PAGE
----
Rehabilitate juvenile offenders
In the wake of the Juvenile Justice Reform Act of 2018, former governor Bill Haslam made an initial impact in reforming the juvenile justice system. A significant method has been through the creation of a task committee — Juvenile Justice Reform Implementation Council. But while growing juvenile crime, new Gov. Bill Lee and the council must find solutions and reforms that are less centered around “crime and punishment” and aim toward rehabilitation that ripples influence throughout the life of the juvenile and their surrounding communities.
A major concern comes from the lack of resources and opportunities for juvenile offenders and their families depending on their location within the state, which varies from rural to urban areas. A neutral system that both urban and rural areas have and can influence the lives of juveniles is within the school systems. A new focus on introducing social services for trauma and mental health for students should be considered by the council. Kathy Sinback, a court administrator at Davidson County Juvenile Courts, explained: “Crucial reforms would include growing trauma support services in local schools, where kids dealing with mental health issues and troubled home lives often act out for the first time.”
Some places have already successfully implemented school social workers, including Johnson City. However, a bigger initiative needs to be taken to include schools and social work officials into the conversation of juvenile justice reforms by allocating some of the budgets to help facilitate agreements between mental health agencies and local schools that will place social workers in a variety of schools across Tennessee.
When discussing reforms for juvenile justice, the focus shouldn’t be on what is the punishment of the crime, rather focus on alleviating problems that led to the crime through uplifting and care for the community.
Balloons bad for wildlife
I read an article titled "Students mourn loss of classmate in crash" (Nov. 15). It talked about students at Valley Forge Elementary School participating in a memorial service of a 6-year-old boy tragically killed in an accident. My heart goes out to the parents, classmates and family of this little boy. The loss of a child is always tragic.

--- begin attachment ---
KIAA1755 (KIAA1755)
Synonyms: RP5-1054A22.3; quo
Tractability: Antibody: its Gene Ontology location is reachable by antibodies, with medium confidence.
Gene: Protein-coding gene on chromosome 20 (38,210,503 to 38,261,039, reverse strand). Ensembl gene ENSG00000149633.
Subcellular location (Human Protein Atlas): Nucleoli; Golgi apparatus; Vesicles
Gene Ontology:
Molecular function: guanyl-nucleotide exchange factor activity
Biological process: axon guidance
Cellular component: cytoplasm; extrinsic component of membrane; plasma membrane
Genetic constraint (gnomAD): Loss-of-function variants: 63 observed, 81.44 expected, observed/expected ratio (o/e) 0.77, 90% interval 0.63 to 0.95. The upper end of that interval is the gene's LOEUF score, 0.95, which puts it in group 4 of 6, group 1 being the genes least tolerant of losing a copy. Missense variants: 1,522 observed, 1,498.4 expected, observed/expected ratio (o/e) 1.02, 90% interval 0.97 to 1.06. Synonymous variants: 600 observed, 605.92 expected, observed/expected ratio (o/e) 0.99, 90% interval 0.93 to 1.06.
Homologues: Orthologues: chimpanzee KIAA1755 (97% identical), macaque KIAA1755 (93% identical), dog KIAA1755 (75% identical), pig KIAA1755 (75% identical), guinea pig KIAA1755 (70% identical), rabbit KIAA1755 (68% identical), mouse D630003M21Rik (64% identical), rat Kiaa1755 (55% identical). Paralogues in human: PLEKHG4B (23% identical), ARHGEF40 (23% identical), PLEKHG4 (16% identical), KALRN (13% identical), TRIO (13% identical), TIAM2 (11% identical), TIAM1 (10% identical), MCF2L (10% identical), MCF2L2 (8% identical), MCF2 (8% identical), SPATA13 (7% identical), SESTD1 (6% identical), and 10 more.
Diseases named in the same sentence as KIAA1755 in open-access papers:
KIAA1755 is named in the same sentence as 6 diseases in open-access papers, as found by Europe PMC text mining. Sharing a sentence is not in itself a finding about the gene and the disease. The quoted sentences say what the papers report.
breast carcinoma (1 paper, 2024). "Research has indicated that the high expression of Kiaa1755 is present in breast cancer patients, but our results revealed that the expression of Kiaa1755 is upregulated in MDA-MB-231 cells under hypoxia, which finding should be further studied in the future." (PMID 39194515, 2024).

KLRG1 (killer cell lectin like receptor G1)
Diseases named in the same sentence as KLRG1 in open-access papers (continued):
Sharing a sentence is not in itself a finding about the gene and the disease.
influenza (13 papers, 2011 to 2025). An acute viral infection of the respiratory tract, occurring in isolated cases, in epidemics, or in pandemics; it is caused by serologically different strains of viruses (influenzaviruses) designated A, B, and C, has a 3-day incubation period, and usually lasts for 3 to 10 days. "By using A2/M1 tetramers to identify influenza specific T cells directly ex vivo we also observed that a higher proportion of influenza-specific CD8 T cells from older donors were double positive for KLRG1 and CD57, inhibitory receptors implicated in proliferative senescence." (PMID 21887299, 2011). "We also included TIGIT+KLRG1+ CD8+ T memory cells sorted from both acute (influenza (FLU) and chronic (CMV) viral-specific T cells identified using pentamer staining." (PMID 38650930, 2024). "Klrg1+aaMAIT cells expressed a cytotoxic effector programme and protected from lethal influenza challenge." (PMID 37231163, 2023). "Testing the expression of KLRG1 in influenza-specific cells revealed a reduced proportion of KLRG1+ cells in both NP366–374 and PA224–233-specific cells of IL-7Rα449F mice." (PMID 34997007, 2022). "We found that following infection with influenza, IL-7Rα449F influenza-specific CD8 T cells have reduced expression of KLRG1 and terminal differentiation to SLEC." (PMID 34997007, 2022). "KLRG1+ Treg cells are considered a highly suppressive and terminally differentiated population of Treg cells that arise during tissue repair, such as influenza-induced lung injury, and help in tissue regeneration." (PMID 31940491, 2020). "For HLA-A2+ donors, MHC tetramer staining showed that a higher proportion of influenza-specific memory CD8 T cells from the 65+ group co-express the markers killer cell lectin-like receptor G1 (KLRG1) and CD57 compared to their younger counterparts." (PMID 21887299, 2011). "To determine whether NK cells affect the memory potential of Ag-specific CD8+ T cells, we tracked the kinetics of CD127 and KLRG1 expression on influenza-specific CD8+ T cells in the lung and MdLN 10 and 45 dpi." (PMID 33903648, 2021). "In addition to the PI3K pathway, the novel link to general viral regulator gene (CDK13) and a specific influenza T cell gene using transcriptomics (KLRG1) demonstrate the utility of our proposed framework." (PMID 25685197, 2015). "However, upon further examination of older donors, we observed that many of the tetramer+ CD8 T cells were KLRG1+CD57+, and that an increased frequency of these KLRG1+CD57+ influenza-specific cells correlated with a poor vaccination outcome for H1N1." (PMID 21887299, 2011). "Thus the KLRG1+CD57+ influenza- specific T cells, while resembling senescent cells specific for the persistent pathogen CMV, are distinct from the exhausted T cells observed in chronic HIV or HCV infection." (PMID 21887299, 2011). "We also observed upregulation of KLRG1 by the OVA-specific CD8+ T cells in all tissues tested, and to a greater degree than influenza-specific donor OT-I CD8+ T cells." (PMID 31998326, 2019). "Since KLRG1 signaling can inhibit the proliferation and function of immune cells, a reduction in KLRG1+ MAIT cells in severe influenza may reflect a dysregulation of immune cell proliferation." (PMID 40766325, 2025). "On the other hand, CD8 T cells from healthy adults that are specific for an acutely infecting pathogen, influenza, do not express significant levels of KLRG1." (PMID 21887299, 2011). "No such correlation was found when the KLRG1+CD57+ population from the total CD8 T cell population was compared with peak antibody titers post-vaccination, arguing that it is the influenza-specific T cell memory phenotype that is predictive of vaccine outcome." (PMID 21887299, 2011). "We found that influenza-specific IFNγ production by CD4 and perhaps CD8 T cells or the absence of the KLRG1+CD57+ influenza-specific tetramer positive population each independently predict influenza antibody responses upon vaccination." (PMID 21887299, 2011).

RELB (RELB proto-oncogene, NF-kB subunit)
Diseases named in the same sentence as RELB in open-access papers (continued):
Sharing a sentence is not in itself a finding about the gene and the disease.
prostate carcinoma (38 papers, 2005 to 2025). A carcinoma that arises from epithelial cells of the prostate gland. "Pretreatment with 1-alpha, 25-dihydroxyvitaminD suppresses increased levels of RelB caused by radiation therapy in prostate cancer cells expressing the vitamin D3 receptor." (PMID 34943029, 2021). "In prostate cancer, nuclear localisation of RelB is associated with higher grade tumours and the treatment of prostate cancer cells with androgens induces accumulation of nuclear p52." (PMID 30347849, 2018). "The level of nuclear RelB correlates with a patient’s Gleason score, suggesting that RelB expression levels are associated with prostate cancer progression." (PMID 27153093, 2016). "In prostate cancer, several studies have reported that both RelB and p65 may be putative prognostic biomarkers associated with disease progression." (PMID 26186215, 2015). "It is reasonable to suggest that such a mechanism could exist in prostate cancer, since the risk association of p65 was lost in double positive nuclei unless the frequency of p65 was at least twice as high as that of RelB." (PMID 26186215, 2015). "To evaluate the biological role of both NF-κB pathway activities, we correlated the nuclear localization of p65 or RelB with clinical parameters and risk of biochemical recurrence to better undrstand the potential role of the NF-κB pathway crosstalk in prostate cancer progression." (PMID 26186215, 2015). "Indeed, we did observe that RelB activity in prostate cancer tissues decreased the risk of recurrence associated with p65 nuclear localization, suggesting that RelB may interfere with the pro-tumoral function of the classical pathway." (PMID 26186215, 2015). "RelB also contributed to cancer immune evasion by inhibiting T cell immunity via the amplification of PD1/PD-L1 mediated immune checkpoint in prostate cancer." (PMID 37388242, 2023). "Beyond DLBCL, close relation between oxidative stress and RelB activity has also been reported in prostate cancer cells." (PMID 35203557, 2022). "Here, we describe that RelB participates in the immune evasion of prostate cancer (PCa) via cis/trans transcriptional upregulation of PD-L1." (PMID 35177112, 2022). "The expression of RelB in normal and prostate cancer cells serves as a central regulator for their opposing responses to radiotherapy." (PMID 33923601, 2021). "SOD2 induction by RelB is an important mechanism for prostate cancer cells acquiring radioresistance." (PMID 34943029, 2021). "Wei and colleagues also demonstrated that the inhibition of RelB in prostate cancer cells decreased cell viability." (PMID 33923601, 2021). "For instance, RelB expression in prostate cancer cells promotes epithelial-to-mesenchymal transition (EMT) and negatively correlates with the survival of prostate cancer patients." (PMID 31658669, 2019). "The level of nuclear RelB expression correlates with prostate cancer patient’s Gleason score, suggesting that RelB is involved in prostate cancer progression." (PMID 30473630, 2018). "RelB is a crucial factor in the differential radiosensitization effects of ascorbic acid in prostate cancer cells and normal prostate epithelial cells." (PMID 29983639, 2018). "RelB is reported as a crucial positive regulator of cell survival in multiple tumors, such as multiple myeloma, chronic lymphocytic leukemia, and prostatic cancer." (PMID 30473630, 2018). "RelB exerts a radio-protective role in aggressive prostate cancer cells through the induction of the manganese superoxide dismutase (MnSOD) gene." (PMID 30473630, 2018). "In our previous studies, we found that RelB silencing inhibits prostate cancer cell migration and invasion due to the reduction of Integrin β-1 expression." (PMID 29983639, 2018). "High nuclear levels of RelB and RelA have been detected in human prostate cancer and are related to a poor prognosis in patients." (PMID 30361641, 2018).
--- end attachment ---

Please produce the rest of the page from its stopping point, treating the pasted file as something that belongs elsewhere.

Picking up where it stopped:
What horrified me was the method chosen by the teacher to honor this child’s memory. Balloon releases are not OK. They have consequences of epic proportions that are unseen when the balloons are finally out of sight.
Some years ago a teacher ran an experiment with students. They wrote letters, put them in balloons and released them. Some time later, one of the students’ letters was acknowledged by a child in Scotland! That one crossed the ocean. The response was astounding, but the tragedy lies in the ones that landed, causing injury and death to wildlife. Marine mammal rescue groups constantly find dead animals washed ashore who ingested balloons and other plastic debris. For many years, I sailed the Great South Bay and saw balloons floating on the water. We picked them up, but what happened to the ones that got away?
That is why knowledgeable people release doves, pigeons, butterflies and bubbles. Some towns forbid it in violation of litter laws. Maybe the balloons could have been released in a gym. Perhaps a campfire could have been lit and the letters of the students placed in the fire. Maybe planting a tree, garden or flowers in memorial or dedicating a playground bench. I am sure that if the children knew the dangers to animals, they would have chosen to do something else to honor their friend. It is up to us adults to educate ourselves and teach youngsters.